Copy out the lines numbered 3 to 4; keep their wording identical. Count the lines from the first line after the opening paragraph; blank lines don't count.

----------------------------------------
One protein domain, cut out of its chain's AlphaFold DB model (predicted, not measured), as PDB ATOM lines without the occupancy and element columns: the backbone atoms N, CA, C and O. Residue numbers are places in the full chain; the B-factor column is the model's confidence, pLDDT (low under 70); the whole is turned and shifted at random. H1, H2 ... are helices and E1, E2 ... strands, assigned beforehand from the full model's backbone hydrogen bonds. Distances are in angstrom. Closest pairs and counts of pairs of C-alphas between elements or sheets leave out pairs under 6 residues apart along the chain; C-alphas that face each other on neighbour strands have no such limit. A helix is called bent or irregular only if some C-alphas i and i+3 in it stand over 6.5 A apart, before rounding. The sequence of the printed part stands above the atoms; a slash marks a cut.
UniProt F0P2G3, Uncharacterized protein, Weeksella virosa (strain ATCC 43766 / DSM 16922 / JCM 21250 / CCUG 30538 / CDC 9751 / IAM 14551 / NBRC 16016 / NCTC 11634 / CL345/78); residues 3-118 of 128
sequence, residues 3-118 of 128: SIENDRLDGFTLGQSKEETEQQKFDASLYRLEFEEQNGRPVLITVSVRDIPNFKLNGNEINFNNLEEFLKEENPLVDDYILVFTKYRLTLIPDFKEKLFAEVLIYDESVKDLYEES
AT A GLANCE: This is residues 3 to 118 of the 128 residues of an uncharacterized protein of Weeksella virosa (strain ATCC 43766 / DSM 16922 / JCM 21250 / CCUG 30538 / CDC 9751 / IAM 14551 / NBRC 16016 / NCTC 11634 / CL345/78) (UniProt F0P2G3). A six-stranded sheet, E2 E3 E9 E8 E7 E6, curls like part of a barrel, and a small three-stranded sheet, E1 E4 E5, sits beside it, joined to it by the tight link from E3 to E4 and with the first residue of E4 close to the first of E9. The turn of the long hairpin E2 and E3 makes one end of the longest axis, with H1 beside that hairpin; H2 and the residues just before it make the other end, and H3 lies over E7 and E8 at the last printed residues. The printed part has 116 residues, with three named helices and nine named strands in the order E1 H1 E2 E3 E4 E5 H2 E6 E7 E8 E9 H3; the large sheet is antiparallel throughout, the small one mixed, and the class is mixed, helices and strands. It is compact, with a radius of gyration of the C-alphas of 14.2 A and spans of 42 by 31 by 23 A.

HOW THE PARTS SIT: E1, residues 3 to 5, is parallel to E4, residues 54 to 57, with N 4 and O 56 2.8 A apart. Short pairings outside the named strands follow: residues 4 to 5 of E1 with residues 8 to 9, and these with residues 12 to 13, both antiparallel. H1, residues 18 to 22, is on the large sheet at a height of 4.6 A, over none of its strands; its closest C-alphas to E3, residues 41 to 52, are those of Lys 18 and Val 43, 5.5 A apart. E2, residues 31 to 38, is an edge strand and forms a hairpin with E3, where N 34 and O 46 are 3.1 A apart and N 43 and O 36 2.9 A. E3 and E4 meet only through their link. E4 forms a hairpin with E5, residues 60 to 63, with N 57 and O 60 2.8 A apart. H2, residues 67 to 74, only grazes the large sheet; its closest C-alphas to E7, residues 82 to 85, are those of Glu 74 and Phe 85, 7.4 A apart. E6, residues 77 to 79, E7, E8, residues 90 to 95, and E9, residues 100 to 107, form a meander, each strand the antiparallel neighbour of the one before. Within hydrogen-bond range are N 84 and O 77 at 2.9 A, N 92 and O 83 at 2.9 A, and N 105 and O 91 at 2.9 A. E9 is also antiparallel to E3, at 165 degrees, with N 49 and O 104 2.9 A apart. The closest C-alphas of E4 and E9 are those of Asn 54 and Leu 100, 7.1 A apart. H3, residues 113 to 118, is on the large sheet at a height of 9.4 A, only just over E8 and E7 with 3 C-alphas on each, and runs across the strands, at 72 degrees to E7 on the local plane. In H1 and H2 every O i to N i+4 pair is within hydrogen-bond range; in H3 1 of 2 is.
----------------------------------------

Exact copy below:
AT A GLANCE: This is residues 3 to 118 of the 128 residues of an uncharacterized protein of Weeksella virosa (strain ATCC 43766 / DSM 16922 / JCM 21250 / CCUG 30538 / CDC 9751 / IAM 14551 / NBRC 16016 / NCTC 11634 / CL345/78) (UniProt F0P2G3). A six-stranded sheet, E2 E3 E9 E8 E7 E6, curls like part of a barrel, and a small three-stranded sheet, E1 E4 E5, sits beside it, joined to it by the tight link from E3 to E4 and with the first residue of E4 close to the first of E9. The turn of the long hairpin E2 and E3 makes one end of the longest axis, with H1 beside that hairpin; H2 and the residues just before it make the other end, and H3 lies over E7 and E8 at the last printed residues. The printed part has 116 residues, with three named helices and nine named strands in the order E1 H1 E2 E3 E4 E5 H2 E6 E7 E8 E9 H3; the large sheet is antiparallel throughout, the small one mixed, and the class is mixed, helices and strands. It is compact, with a radius of gyration of the C-alphas of 14.2 A and spans of 42 by 31 by 23 A.

HOW THE PARTS SIT: E1, residues 3 to 5, is parallel to E4, residues 54 to 57, with N 4 and O 56 2.8 A apart. Short pairings outside the named strands follow: residues 4 to 5 of E1 with residues 8 to 9, and these with residues 12 to 13, both antiparallel. H1, residues 18 to 22, is on the large sheet at a height of 4.6 A, over none of its strands; its closest C-alphas to E3, residues 41 to 52, are those of Lys 18 and Val 43, 5.5 A apart. E2, residues 31 to 38, is an edge strand and forms a hairpin with E3, where N 34 and O 46 are 3.1 A apart and N 43 and O 36 2.9 A. E3 and E4 meet only through their link. E4 forms a hairpin with E5, residues 60 to 63, with N 57 and O 60 2.8 A apart. H2, residues 67 to 74, only grazes the large sheet; its closest C-alphas to E7, residues 82 to 85, are those of Glu 74 and Phe 85, 7.4 A apart. E6, residues 77 to 79, E7, E8, residues 90 to 95, and E9, residues 100 to 107, form a meander, each strand the antiparallel neighbour of the one before. Within hydrogen-bond range are N 84 and O 77 at 2.9 A, N 92 and O 83 at 2.9 A, and N 105 and O 91 at 2.9 A. E9 is also antiparallel to E3, at 165 degrees, with N 49 and O 104 2.9 A apart. The closest C-alphas of E4 and E9 are those of Asn 54 and Leu 100, 7.1 A apart. H3, residues 113 to 118, is on the large sheet at a height of 9.4 A, only just over E8 and E7 with 3 C-alphas on each, and runs across the strands, at 72 degrees to E7 on the local plane. In H1 and H2 every O i to N i+4 pair is within hydrogen-bond range; in H3 1 of 2 is.